# The pro forma financial information above has been prepared for illustrative purposes only to provide information on how the normalised earnings adjustments might have impacted on the financial results of the Group. Because of its nature, the pro forma financial information may not be a fair reflection of the Group’s results of operations, financial position, changes in equity or cash flows.
  The pro forma financial effects have been prepared in a manner consistent in all respects with IFRS, the accounting policies adopted by Reunert Limited as at 30 September 2019, the revised SAICA guide on pro forma financial information and the Listings Requirements of the JSE Limited.
  There are no post-balance sheet events that necessitate adjustment to the pro forma financial information. The directors are responsible for and have compiled the pro forma financial information on the basis of the applicable criteria specified in the JSE Listings Requirements.
  The pro forma financial information should be read in conjunction with the unmodified Deloitte & Touche
independent reporting accountants’ reasonable assurance report thereon, which is available for inspection at the
Company’s registered office.

 

 
R million
Audited 2019 Audited
2018

8.

Goodwill

Carrying amount at the beginning of the year 1 053 921
Impairment of goodwill1 (67)
Acquisition of businesses2 (Note 11) 76 146
Disposal of business (Note 12) (62)
Exchange differences on consolidation of foreign subsidiaries (1) (14)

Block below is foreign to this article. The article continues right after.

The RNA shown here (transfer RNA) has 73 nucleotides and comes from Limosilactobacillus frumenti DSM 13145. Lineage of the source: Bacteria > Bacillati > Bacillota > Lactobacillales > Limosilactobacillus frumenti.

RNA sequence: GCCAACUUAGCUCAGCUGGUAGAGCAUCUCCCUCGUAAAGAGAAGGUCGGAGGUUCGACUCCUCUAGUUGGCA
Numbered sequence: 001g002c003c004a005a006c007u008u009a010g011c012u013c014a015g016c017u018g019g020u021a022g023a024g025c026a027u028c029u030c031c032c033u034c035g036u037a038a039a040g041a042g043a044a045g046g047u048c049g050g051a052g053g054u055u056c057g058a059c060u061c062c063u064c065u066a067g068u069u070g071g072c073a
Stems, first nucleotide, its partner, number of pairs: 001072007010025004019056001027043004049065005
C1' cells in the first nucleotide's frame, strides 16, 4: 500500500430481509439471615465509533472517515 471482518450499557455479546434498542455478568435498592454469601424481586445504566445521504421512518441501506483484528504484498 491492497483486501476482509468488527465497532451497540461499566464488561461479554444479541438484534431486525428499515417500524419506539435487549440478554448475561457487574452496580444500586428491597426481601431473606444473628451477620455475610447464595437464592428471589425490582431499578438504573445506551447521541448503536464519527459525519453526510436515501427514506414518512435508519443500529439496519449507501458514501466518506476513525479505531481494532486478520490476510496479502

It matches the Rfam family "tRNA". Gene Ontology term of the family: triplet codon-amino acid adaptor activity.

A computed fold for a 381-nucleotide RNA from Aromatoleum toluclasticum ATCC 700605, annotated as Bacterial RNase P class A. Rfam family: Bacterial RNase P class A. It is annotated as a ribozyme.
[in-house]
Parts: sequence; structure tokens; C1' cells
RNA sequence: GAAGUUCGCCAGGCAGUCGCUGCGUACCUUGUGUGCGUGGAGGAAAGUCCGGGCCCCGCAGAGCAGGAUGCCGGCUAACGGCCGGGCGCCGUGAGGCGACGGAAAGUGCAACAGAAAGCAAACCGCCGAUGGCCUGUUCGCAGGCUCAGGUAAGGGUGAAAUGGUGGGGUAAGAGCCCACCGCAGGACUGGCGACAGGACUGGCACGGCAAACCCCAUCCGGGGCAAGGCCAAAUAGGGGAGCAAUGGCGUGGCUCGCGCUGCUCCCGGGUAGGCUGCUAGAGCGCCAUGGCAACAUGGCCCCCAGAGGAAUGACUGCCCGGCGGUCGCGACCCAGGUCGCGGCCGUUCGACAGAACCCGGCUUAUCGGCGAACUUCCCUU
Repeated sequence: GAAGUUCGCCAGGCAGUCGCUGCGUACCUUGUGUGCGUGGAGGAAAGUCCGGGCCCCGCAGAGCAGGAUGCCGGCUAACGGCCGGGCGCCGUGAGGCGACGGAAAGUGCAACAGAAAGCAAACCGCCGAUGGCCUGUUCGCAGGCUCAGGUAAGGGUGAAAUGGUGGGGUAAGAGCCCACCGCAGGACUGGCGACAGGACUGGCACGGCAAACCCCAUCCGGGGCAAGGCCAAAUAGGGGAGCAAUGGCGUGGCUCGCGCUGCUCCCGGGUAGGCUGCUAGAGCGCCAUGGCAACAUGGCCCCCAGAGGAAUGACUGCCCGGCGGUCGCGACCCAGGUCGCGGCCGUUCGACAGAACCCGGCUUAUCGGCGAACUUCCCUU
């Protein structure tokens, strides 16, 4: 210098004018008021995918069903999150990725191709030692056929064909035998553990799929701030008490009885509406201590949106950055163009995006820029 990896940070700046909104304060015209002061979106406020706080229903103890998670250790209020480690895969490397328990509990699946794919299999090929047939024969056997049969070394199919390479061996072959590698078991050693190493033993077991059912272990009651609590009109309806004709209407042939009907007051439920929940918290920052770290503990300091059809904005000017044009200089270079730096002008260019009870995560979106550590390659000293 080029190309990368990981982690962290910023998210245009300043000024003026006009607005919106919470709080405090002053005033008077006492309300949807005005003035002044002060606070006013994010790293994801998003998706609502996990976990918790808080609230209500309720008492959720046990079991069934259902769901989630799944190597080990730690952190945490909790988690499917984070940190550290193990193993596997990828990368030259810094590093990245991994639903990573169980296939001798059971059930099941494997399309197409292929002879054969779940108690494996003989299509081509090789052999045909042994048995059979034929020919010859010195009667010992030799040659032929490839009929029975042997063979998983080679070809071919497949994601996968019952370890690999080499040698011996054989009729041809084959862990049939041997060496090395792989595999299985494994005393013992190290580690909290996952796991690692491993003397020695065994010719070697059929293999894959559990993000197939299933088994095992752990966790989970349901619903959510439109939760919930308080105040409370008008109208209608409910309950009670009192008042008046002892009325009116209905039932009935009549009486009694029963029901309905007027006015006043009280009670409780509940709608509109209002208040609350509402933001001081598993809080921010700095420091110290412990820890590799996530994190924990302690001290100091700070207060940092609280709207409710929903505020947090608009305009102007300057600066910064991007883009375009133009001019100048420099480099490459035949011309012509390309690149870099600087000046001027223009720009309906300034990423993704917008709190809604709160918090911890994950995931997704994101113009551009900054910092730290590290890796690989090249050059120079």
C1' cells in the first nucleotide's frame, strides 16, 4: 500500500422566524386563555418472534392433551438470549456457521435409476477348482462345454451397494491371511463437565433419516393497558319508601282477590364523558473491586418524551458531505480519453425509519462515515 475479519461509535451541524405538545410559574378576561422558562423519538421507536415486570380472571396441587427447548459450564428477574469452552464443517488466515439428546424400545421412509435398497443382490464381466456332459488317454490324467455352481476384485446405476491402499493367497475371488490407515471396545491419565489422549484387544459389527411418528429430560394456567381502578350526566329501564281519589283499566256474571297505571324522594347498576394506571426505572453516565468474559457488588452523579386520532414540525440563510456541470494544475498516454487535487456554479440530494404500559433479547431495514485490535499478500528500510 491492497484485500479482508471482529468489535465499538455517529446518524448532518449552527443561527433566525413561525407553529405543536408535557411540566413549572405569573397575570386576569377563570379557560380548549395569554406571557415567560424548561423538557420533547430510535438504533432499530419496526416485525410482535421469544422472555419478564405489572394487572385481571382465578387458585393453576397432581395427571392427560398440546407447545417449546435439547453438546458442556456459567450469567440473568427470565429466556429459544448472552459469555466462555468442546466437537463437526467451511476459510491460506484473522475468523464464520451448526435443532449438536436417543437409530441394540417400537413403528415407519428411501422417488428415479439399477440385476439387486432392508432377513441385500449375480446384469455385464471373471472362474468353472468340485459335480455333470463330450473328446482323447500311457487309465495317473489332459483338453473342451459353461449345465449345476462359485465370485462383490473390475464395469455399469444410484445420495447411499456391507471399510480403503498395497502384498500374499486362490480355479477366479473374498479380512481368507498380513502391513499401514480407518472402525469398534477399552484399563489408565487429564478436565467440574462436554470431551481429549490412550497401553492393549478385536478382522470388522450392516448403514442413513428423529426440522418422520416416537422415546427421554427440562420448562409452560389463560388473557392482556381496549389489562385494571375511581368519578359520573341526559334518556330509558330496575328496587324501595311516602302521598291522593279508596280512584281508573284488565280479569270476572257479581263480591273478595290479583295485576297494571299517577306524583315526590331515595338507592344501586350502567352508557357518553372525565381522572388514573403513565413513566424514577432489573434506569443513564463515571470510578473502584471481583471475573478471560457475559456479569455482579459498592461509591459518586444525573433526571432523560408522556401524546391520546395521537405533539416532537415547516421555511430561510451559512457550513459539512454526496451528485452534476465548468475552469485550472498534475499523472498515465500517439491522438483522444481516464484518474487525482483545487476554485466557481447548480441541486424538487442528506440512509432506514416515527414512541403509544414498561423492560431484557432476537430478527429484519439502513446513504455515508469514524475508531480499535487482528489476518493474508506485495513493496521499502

Carrying amount at the end of the year 999 1 053
1 During the current financial year, the Group impaired goodwill which arose on acquisition of two of its subsidiaries: Metal fabricators of Zambia Plc (Zamefa) R57 million) and Polybox Proprietary Limited (R10 million). In addition, a further impairment of R40 million was charged against of the property, plant and equipment in Zamefa.
2 At 30 September 2019, the purchase price allocation of the acquisitions made in 2019 have not been finalised and therefore the amounts reported are provisional and subject to change.

9.

Put Option Liability

As part of the Terra Firma and Ryonic acquisitions in 2017,
the Group granted put options in favour of the non-controlling shareholders for 25% of the issued share capital. During the 2018 financial year the Ryonic put obligation was renegotiated and settled. The Terra Firma put option is exercisable between 2019 and 2023.
A reconciliation of the closing balance is as below:
Balance at the beginning of the year 120 121
Fair value remeasurements (9) (9)
Payment to option holder (Ryonic) (1)
Unwinding of discount 9 9
Balance at the end of the year 120 120
Less: current portion 120
Non-current portion 120

The obligations were classified as level 3 instruments in the fair value hierarchy.

The Terra Firma obligation represents the fair value of the put option liability which has been determined using a discounted cash flow valuation technique based on the multiples stipulated in the sales and purchase agreement. Significant unobservable inputs include: